In the fall of 2012, I took a tour of Lane’s End Farm in Woodford County. The quiet grace and sophistication of the farm suggested to me what a 20th century Donwell Abbey might be like: a place respectful of tradition yet willing to adapt to modern ways. Perhaps it was because Lane’s End was founded by Will Farish in 1979, around the same time period as I Could Write a Book is set. From the majesty of rolling fields to the poignancy of the thoroughbred cemetery to the beautiful offices of the horse breeding and boarding business, Lane’s End was such a perfect fit for my Donwell that I could almost see George Knightley standing in the doorway. In fact, seeing him there in my mind’s eye inspired one of my favorite scenes in the book.

Introducing Donwell Abbey
The town of Midway is the other place that informed so much of I Could Write a Book. It is actually in the same county as Lane’s End Farm. Originally named “Middleway” because it was half way between the big town of Lexington and the state capital, Frankfort, Midway’s streets and buildings pay homage to its Victorian-era beginnings. It’s small (a little over a mile square), and charming, a place where Emma and Mary Jo Smith (the Harriet character in) would sit outside on the sidewalk and lunch on salads and sweet ice tea, surrounded by quaint shops and friendly neighbors.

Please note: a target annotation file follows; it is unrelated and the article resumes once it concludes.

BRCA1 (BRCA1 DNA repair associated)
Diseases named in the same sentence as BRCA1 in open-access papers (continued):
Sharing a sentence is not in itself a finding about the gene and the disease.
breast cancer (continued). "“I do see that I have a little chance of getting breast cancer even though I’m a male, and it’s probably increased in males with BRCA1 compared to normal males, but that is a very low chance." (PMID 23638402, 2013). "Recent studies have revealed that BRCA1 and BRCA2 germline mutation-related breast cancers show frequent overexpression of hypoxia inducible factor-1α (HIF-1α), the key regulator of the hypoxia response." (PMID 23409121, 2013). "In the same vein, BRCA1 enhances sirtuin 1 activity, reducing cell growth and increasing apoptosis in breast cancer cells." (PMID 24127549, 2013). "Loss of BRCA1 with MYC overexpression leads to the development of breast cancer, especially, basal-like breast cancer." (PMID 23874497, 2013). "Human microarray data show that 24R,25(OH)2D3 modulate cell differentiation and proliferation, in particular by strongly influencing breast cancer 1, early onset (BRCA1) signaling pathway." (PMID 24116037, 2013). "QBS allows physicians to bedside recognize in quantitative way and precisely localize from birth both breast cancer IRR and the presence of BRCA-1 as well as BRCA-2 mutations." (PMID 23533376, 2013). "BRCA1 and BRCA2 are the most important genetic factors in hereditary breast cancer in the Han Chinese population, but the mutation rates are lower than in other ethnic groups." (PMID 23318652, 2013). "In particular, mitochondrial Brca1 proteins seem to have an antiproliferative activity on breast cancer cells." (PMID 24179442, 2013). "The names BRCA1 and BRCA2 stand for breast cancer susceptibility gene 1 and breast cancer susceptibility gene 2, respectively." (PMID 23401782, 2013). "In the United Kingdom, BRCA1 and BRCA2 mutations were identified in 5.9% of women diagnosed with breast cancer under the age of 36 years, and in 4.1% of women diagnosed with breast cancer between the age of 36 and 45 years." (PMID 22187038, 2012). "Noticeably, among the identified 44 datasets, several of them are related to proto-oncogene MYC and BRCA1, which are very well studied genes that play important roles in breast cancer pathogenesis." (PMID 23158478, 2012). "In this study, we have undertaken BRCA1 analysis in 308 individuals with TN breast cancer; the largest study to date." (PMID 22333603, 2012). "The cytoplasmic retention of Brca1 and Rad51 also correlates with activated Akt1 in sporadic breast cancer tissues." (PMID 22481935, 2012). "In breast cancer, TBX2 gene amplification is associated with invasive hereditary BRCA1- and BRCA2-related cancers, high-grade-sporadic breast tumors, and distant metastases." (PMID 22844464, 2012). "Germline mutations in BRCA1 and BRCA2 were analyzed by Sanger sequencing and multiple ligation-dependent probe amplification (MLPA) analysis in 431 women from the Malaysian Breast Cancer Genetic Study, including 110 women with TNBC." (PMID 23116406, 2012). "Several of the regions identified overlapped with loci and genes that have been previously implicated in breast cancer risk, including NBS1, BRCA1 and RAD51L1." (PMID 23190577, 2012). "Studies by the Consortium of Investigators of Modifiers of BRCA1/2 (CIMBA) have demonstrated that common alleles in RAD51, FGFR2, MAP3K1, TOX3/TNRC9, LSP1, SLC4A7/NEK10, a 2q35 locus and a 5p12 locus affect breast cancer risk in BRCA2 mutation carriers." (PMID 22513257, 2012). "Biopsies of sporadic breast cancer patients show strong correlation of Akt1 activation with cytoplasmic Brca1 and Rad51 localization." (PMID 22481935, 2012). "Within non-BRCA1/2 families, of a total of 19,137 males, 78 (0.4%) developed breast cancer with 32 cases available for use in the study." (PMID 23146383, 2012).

When I first beginning envisioning a story and writing first draft, I go to the settings in my mind (even if I’ve never been there, I watch video or read descriptions) and walk around a piece.

I recorded this video right before I Could Write a Book was released, so it’s summertime, not the way it looks now. It’s a nice breath of summer, given how cold it is here. 

Enjoy your brief tour of “my Highbury”!




Coming soon: I Could Write a Book by Karen M Cox in audio